Women in Science Highlight: Gertrude B. Elion (1918-1999)

Even though she graduated from Hunter College, summa cum laude, with a degree in Chemistry at only 19 years old, Gertrude B. Elion was rejected from over 15 graduate programs1 as well as several lab technician jobs. Because she was a woman.

In my day I was told women didn’t go into chemistry. I saw no reason why we couldn’t.”
 –Gertrude B. Elion


So, she did. Despite how disheartening and infuriating these rejections must have been, she pursued her passion: developing pharmaceuticals to treat cancer (types of leukemia, more specifically). Because of her intense curiosity, intelligence, and work ethic, she was able to defy the norms of her time, earning a partnership with Dr. George Hitchings. Their work also led to the development of AZT (a drug used to treat AIDS), and anti-rejection drugs to increase success after organ transplants.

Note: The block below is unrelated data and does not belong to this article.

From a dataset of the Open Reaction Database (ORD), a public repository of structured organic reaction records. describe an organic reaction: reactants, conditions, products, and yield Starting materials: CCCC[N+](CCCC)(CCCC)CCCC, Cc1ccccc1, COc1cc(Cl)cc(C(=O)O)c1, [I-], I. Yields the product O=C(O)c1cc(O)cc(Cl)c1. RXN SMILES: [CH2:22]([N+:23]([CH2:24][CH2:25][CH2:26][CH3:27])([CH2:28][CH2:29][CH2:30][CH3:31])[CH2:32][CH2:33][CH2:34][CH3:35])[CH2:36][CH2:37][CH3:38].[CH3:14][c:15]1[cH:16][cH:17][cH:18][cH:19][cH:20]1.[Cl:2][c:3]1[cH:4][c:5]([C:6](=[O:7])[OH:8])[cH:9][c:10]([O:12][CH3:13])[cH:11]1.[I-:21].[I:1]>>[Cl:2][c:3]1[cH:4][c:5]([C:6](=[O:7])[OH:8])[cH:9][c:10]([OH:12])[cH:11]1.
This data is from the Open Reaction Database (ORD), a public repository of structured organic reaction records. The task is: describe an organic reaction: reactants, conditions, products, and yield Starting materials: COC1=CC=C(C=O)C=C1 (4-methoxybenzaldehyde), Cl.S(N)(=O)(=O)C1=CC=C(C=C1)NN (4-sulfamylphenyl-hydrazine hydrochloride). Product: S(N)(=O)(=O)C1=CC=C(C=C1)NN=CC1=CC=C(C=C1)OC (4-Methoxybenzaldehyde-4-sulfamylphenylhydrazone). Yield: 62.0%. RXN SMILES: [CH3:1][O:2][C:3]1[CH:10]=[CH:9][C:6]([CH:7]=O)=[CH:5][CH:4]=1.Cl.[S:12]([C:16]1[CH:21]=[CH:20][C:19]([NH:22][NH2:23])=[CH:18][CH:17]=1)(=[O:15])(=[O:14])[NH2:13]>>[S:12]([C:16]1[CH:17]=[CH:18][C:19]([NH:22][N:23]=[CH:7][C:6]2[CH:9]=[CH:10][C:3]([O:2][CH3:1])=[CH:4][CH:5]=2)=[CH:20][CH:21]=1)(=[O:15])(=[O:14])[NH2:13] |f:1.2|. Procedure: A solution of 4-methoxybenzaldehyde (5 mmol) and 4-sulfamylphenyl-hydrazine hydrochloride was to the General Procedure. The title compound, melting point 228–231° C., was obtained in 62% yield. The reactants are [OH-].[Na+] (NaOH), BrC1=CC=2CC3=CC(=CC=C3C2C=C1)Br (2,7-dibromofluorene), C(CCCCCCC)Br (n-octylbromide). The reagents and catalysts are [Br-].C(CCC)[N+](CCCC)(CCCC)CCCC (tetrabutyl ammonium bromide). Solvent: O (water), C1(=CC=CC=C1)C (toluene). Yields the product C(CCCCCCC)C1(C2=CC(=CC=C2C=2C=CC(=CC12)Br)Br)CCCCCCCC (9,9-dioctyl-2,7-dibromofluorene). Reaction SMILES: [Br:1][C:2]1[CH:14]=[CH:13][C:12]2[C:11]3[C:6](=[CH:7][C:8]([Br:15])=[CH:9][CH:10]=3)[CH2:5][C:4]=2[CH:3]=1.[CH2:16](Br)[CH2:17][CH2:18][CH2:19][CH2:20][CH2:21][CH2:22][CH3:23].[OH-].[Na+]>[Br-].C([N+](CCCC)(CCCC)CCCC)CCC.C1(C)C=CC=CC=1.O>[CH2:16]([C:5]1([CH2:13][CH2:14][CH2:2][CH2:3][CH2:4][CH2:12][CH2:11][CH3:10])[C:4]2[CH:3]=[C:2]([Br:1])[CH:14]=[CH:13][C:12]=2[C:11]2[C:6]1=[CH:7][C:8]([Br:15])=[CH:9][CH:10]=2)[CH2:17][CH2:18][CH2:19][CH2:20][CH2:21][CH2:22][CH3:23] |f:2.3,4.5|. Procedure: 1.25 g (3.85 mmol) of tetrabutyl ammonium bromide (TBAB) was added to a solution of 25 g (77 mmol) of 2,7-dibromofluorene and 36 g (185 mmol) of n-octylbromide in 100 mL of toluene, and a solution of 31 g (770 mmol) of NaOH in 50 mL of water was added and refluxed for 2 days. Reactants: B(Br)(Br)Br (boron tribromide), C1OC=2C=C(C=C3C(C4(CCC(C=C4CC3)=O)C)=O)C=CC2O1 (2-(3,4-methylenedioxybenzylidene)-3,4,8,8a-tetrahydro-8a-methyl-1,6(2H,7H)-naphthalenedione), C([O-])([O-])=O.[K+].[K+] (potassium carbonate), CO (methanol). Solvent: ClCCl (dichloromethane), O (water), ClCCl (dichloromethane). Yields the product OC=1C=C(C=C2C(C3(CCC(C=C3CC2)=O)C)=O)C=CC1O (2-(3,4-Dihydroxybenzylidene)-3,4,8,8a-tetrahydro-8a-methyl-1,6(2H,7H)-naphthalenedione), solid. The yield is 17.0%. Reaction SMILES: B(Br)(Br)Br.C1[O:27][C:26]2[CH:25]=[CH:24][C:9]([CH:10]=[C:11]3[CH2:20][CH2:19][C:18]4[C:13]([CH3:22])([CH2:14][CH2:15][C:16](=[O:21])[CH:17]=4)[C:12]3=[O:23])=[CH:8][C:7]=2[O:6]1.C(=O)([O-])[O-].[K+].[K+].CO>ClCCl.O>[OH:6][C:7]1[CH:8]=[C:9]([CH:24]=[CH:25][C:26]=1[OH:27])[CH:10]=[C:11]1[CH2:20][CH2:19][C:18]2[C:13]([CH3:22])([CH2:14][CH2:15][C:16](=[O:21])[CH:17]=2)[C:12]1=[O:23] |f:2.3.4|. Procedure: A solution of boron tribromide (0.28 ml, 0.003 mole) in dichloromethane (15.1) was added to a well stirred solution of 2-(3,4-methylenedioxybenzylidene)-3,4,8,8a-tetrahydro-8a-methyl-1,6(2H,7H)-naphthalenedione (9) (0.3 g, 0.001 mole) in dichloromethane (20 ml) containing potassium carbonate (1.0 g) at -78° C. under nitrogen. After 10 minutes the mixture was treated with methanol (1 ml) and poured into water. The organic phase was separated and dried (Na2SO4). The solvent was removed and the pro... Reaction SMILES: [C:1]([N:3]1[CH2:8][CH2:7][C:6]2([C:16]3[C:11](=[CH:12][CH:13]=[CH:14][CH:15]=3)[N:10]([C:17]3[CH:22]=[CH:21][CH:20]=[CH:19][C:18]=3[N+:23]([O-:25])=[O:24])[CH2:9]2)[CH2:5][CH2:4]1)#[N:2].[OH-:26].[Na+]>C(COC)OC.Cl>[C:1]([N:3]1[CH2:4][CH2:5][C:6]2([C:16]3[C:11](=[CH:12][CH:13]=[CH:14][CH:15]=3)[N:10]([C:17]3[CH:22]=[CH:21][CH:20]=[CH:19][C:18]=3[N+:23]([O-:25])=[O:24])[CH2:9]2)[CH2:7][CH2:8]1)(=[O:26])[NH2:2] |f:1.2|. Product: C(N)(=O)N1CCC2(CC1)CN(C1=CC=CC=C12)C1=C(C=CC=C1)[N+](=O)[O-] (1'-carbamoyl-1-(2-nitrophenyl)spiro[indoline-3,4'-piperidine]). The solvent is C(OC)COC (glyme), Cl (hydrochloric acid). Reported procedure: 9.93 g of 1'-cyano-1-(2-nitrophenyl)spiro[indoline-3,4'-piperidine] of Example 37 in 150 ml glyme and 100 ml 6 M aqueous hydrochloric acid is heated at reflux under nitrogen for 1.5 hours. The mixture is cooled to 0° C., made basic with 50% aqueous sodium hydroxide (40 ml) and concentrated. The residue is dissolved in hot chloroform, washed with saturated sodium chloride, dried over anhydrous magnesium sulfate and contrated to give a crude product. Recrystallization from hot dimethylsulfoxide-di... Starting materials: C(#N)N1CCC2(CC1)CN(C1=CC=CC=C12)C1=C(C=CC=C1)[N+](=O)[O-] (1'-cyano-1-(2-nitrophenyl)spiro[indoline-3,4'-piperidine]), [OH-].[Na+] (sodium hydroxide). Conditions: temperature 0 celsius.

Along with many other honors, Ms. Elion’s accomplishments include receiving 45 patents! Oh, and the 1988 Nobel Prize in Medicine (with George Hitchings and James Black).

Thank you, Gertrude B. Elion, for helping to pave the way for many other women in science.

**This blog post was inspired by my involvement in CSUN’s Women in Science club. Check out our Facebook page! https://www.facebook.com/CSUNWiS

Gertrude Belle Elion. (2014). The Biography.com website. Retrieved 11:23, Dec 06, 2014,      from http://www.biography.com/people/gertrude-b-elion-9285981.

1. She did eventually receive her M.Sc from New York University, as well as begin her PhD part-time while working. She was told she could no longer pursue her doctorate part-time, and chose to continue working with Dr. Hitchings.

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